Treatment-court graduate Melinda Aponte, seen here accepting her graduation plaque while holding her 15-month-old son, said the program helped her forge a
Treatment-court graduate Melinda Aponte, seen here accepting her graduation plaque while holding her 15-month-old son, said the program helped her forge a new life. (Bil Bowden)

Melinda Aponte exuded pride as she stood on the Valencia ballroom's stage Thursday morning to accept her graduation plaque. She faced a standing-room-only crowd and owned up to her past.

"I was a prostitute. I was an IV drug user," she said. "I abandoned my children."

One of 39 treatment-court graduates honored at Thursday's graduation ceremony, Aponte praised and thanked the drug treatment court staff members who helped her forge her new life of sobriety, family and responsibility.

She then took a deep breath and, with her 15-month-old son in her arms, sang the first verse of "Amazing Grace" loudly, clearly and with so much conviction it brought many in the audience to tears.

Aponte, 35, of York, said she's not ashamed of who she used to be.

Former Marine Corps Sgt. Edward Wright III said treatment court has given him his greatest gift: "A second chance."
Former Marine Corps Sgt. Edward Wright III said treatment court has given him his greatest gift: "A second chance." (Bil Bowden)

Moving on: "I came to realize that my past is my past. ... There's no facade anymore," she said. "I've been in and out of jails ... for 15 years of my life."

Aponte spent her adult life plumbing the depths of addiction. She started using heroin at 21 years old, then began smoking crack-cocaine at 26. She was addicted to both at the same time, she said.

"I was homeless. I've eaten out of garbage cans," she said. "The guilt and shame? I had to work on that."

Now Aponte plans to enroll at a local college and hopes to become an advocate for single mothers struggling with abuse, addiction and homelessness. She has been clean for more than 31 months.

Aponte sang on stage, she said, "Because it's been God's grace and mercy that have cured me."


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Treatment courts: Thursday's ceremony was for graduates of all the county's treatment courts — veterans, DUI, drug, mental-health and re-entry courts. Re-entry court acts as a safety net for people recently released from state prison by helping them get on their feet.

Treatment courts are designed to keep offenders out of prison and help them become productive, law-abiding citizens by addressing their problems rather than simply locking them up. The program reduces incarceration costs and recidivism rates, advocates say.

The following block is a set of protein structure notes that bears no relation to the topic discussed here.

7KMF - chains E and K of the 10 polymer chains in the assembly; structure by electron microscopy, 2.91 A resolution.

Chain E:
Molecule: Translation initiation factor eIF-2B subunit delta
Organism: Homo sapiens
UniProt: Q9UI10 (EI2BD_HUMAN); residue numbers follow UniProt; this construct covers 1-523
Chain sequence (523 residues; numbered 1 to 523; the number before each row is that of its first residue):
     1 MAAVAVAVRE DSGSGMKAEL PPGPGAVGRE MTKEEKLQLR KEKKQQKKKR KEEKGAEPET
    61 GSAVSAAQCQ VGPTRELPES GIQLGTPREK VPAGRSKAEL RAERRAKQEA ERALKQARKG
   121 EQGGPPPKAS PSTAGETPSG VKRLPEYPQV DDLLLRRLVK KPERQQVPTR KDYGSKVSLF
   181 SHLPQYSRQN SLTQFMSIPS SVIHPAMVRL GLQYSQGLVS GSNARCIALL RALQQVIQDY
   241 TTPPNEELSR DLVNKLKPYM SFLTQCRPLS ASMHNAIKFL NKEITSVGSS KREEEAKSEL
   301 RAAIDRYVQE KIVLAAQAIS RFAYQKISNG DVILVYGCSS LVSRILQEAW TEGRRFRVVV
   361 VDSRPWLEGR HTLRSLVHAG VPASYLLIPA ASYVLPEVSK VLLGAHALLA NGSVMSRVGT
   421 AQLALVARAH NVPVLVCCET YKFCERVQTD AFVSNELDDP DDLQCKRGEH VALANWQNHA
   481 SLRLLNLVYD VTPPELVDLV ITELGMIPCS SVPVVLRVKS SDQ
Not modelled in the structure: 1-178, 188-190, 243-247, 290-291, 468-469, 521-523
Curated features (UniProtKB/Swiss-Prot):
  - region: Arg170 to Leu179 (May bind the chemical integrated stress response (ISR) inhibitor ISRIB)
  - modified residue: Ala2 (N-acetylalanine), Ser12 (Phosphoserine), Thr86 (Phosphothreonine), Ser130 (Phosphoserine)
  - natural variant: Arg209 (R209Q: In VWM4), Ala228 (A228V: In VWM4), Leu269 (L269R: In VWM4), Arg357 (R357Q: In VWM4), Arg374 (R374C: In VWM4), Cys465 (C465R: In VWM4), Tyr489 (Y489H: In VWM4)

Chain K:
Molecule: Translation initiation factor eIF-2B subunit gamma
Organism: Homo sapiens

Guest speaker Rep. Kevin Schreiber, D-York City, congratulated the graduates.

"You now have a debt to pay this forward," he said.

Schreiber is among the sponsors of House Bill 2180, which would make treatment courts available across the state. Currently, they are available in just 17 of Pennsylvania's 67 counties, he said.

"Intervention instead of incarceration," he said. "That's the message that needs to get out."

'Second chance': Edward Wright III did two tours in Iraq and earned a Purple Heart during his six years with the Marine Corps.

The 33-year-old former sergeant suffers from serious post-traumatic stress disorder issues, which reduced his life to hunkering down in his basement when he wasn't at work, he said. He ignored his wife and family.

"I was probably in the darkest hole I've ever been in ... contemplating whether I wanted to live in this world anymore," Wright said.

Everything changed Nov. 11, 2012, when he and a friend went out to celebrate the Nov. 10 Marine Corps birthday. They had a fight that sent the friend to the hospital, and police arrested Wright. He subsequently was granted permission to participate in veterans court.

"This is one of the hardest things I've had to go through," he said of the program, but noted it has given him his greatest gift:

"A second chance."

Wright said he now has the tools and confidence to deal with his PTSD. He and his wife just had their second daughter.

'Better man': Here's what other treatment-court graduates had to say during the ceremony:

"When my 9-year-old daughter tells me she loves her new mommy, I know I have chosen the right path," Sabrena Meyerhoff said. "Treatment court is a choice. ... Get honest or get out."

"I'm a better man now, plain and simple," said Christopher Boyd.

"I remember thinking it would be easier to go sit in jail," Joshua Horn admitted. "(But) I've learned so much in the last 18 months."

"I will live the rest of my life as an alcoholic. I've accepted that," Brian Marshall said. "But I don't have to die a drunk."

— Reach Liz Evans Scolforo at levans@yorkdispatch.com.